Perhaps you prefer to down a glass of water (or, okay, a glass of vino) before you catch your ZZZ’s… only to wake up in the twilight hours to relieve your bladder. Or maybe you’re wary about nighttime snacking thinking it’ll work counter to your sleep and greater health goals… yet you routinely hear your tummy rumble as your head hits the pillow and find yourself ravenous by morning. What gives?
To discover a few bedtime food “rules” and habits we’re led to believe are valid but are actually totally fine to (pardon the pun) put to rest, we asked Brooklyn–based dietitian Maya Feller, MS, RD, CDN, for her hot takes on which myths about eating and sleep she'd like to dismantle most.
3 common myths about eating and sleep an RD wants to dispel
1. Alcohol is a valid sleep remedy
After a night of imbibing, you may find that you’re out like a light upon crawling into bed. However, Feller mentions that the overall quality of your sleep is likely to suffer when you have alcohol in your system—even if you do happen to fall asleep more quickly after a drink or two. “Alcohol reduces REM sleep, the sleep state responsible for memory consolidation and when most dreaming takes place,” Feller explains. According to a 2017 review, many health concerns associated with sleep loss (including but not limited to illness, mental health disturbances, and problems with cognition) “result from a silent epidemic of REM sleep deprivation.” Simply put, the importance of REM sleep can’t be underestimated, so you may want to wean off those nightcaps for the sake of better shuteye, dreams, memory, and health across the board.
“In addition, many may experience blood sugar highs and lows during sleep after consuming larger quantities of alcohol, which can have a negative impact on both the quantity and quality of sleep,” Feller adds. (Not to mention the repercussions of these fluctuations on your metabolic health and general well-being.)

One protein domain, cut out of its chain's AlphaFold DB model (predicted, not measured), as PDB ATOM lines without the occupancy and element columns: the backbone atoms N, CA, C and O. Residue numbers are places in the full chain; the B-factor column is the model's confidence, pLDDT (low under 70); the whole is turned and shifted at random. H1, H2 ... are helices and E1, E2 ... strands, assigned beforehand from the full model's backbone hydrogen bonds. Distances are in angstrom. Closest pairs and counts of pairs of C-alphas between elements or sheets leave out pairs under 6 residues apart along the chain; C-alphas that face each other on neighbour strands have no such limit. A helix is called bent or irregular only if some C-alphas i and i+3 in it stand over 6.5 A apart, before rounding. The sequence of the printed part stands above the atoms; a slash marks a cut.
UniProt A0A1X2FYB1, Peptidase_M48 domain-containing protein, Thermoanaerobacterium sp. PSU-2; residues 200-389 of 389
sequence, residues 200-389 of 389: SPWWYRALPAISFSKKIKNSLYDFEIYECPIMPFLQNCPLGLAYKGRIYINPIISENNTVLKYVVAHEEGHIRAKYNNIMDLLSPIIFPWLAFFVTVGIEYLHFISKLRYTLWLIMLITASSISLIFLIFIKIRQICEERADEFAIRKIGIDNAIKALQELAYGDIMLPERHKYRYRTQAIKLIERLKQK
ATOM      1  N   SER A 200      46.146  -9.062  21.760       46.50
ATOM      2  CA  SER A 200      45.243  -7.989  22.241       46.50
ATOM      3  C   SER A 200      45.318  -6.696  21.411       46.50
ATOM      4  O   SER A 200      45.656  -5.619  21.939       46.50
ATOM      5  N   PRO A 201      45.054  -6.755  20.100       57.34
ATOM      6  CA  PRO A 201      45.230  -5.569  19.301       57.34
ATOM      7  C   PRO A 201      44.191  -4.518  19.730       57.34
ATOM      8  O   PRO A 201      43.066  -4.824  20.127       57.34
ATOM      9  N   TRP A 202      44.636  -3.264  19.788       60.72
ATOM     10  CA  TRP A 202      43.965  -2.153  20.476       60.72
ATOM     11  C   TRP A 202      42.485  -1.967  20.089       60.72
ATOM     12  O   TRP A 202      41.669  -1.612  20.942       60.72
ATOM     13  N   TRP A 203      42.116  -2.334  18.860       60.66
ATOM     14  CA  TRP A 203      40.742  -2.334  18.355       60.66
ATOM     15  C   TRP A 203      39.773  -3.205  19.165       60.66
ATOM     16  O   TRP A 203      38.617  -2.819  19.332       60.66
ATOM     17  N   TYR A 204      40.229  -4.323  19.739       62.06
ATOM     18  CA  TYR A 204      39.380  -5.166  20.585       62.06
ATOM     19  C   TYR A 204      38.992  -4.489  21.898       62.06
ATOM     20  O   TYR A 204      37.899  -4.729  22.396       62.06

2. Melatonin supplements are a fast-acting cure-all
If you have trouble falling asleep, there’s a decent chance you’ve considered supplementing with melatonin (aka the sleep hormone); perhaps it’s even a staple in your nightly regimen. “Melatonin can be helpful when used correctly,” Feller shares, emphasizing this last word. “It is best taken about two hours before bedtime, which is when our bodies should naturally start to secrete melatonin.” If you take your melatonin much later, it may be best to adjust your intake accordingly. “Some people experience grogginess when they take it in the middle of the night or over-supplement,” she continues. The National Center for Complementary and Integrative Health adds that only short-term use of melatonin is recommended, as there’s a lack of information on the safety of long-term supplementation. Plus, if you experience any undesired side effects from melatonin supplementation or are interested in adding it to your routine for the first time, Feller advises consulting a qualified healthcare professional to customize dosing and evaluate other considerations based on your personal needs.
Tip: In your quest to promote more restful sleep, be sure to set ideal conditions to support your body’s own production of melatonin; one of the best ways to do just that is by reducing your exposure to light in the hour or two before bed. One study found that exposure to bright room light (versus dim light) before bed resulted in a later melatonin onset in 99 percent of healthy young adult participants and shortened melatonin duration by 90 minutes.
3. You should never eat close to bedtime
When it comes to this rule, Feller says that the pros and cons of eating shortly before bed will ultimately vary from one person to the next. For instance, for those affected by acid reflux or GERD, “Eating and then going directly to bed can increase the backflow of stomach contents into the esophagus,” she explains. (The same goes for people with these conditions who recline after mealtime, even if it’s not yet time to hit the hay.)
But in other cases, Feller mentions that it can be beneficial to chow down at night. “For folk who experience dramatic variability in their blood sugar levels or have nighttime hypoglycemia, having a balanced snack—that is, a mix of slow-release carbohydrates with protein—closer to bedtime could be helpful,” she shares.
Moreover, whether or not you fall into these categories, there are other foods and drinks that Feller suggests prioritizing if you’re feeling snacky or thirsty as you wind down. “Eating foods that contain melatonin before bedtime can help improve sleep quality,” she adds. Her top picks include milk and tart cherry juice, which she says can boost melatonin levels and support sleep quality. (Research shows that eggs, fish, and nuts—plus some varieties of mushrooms, legumes, seeds, and cereals—are also fair game.) If you add these into your nightly rotation, you may discover that you won’t have to rely on those melatonin supplements after all.
Learn more about eating before bed according to an RD:
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